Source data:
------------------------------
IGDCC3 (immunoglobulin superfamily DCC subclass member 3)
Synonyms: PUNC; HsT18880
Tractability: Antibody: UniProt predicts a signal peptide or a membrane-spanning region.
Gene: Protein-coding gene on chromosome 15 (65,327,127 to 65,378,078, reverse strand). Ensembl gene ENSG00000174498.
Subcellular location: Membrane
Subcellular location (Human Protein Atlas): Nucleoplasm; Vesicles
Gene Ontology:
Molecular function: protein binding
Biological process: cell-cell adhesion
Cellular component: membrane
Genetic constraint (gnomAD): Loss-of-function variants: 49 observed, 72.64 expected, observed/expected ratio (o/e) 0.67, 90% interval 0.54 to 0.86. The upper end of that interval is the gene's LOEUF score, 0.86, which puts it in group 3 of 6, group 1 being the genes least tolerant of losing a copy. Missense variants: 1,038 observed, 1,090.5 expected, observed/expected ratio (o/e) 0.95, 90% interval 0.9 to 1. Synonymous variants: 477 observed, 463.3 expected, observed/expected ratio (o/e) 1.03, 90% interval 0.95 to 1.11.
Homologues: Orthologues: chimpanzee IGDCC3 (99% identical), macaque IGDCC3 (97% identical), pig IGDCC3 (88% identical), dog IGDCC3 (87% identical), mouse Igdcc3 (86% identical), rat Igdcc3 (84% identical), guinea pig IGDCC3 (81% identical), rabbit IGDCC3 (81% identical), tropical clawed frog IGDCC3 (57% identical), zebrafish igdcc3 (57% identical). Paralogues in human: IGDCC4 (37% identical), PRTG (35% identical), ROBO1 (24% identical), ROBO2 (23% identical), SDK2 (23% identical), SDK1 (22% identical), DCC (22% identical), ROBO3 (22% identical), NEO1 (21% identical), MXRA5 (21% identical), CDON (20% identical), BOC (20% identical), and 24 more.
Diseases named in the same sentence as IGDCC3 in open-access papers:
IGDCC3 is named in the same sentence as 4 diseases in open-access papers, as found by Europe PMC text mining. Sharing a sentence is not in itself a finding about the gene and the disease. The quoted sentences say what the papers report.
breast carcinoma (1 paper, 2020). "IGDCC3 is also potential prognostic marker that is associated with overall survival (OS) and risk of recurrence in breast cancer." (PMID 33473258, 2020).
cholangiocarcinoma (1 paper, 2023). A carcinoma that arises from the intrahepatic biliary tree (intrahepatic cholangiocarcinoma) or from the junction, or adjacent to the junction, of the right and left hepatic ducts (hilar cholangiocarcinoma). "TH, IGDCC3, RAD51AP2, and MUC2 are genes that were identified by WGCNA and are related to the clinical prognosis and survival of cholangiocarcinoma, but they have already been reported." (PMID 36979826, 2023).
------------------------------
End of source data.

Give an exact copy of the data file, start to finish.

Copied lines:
IGDCC3 (immunoglobulin superfamily DCC subclass member 3)
Synonyms: PUNC; HsT18880
Tractability: Antibody: UniProt predicts a signal peptide or a membrane-spanning region.
Gene: Protein-coding gene on chromosome 15 (65,327,127 to 65,378,078, reverse strand). Ensembl gene ENSG00000174498.
Subcellular location: Membrane
Subcellular location (Human Protein Atlas): Nucleoplasm; Vesicles
Gene Ontology:
Molecular function: protein binding
Biological process: cell-cell adhesion
Cellular component: membrane
Genetic constraint (gnomAD): Loss-of-function variants: 49 observed, 72.64 expected, observed/expected ratio (o/e) 0.67, 90% interval 0.54 to 0.86. The upper end of that interval is the gene's LOEUF score, 0.86, which puts it in group 3 of 6, group 1 being the genes least tolerant of losing a copy. Missense variants: 1,038 observed, 1,090.5 expected, observed/expected ratio (o/e) 0.95, 90% interval 0.9 to 1. Synonymous variants: 477 observed, 463.3 expected, observed/expected ratio (o/e) 1.03, 90% interval 0.95 to 1.11.
Homologues: Orthologues: chimpanzee IGDCC3 (99% identical), macaque IGDCC3 (97% identical), pig IGDCC3 (88% identical), dog IGDCC3 (87% identical), mouse Igdcc3 (86% identical), rat Igdcc3 (84% identical), guinea pig IGDCC3 (81% identical), rabbit IGDCC3 (81% identical), tropical clawed frog IGDCC3 (57% identical), zebrafish igdcc3 (57% identical). Paralogues in human: IGDCC4 (37% identical), PRTG (35% identical), ROBO1 (24% identical), ROBO2 (23% identical), SDK2 (23% identical), SDK1 (22% identical), DCC (22% identical), ROBO3 (22% identical), NEO1 (21% identical), MXRA5 (21% identical), CDON (20% identical), BOC (20% identical), and 24 more.
Diseases named in the same sentence as IGDCC3 in open-access papers:
IGDCC3 is named in the same sentence as 4 diseases in open-access papers, as found by Europe PMC text mining. Sharing a sentence is not in itself a finding about the gene and the disease. The quoted sentences say what the papers report.
breast carcinoma (1 paper, 2020). "IGDCC3 is also potential prognostic marker that is associated with overall survival (OS) and risk of recurrence in breast cancer." (PMID 33473258, 2020).
cholangiocarcinoma (1 paper, 2023). A carcinoma that arises from the intrahepatic biliary tree (intrahepatic cholangiocarcinoma) or from the junction, or adjacent to the junction, of the right and left hepatic ducts (hilar cholangiocarcinoma). "TH, IGDCC3, RAD51AP2, and MUC2 are genes that were identified by WGCNA and are related to the clinical prognosis and survival of cholangiocarcinoma, but they have already been reported." (PMID 36979826, 2023).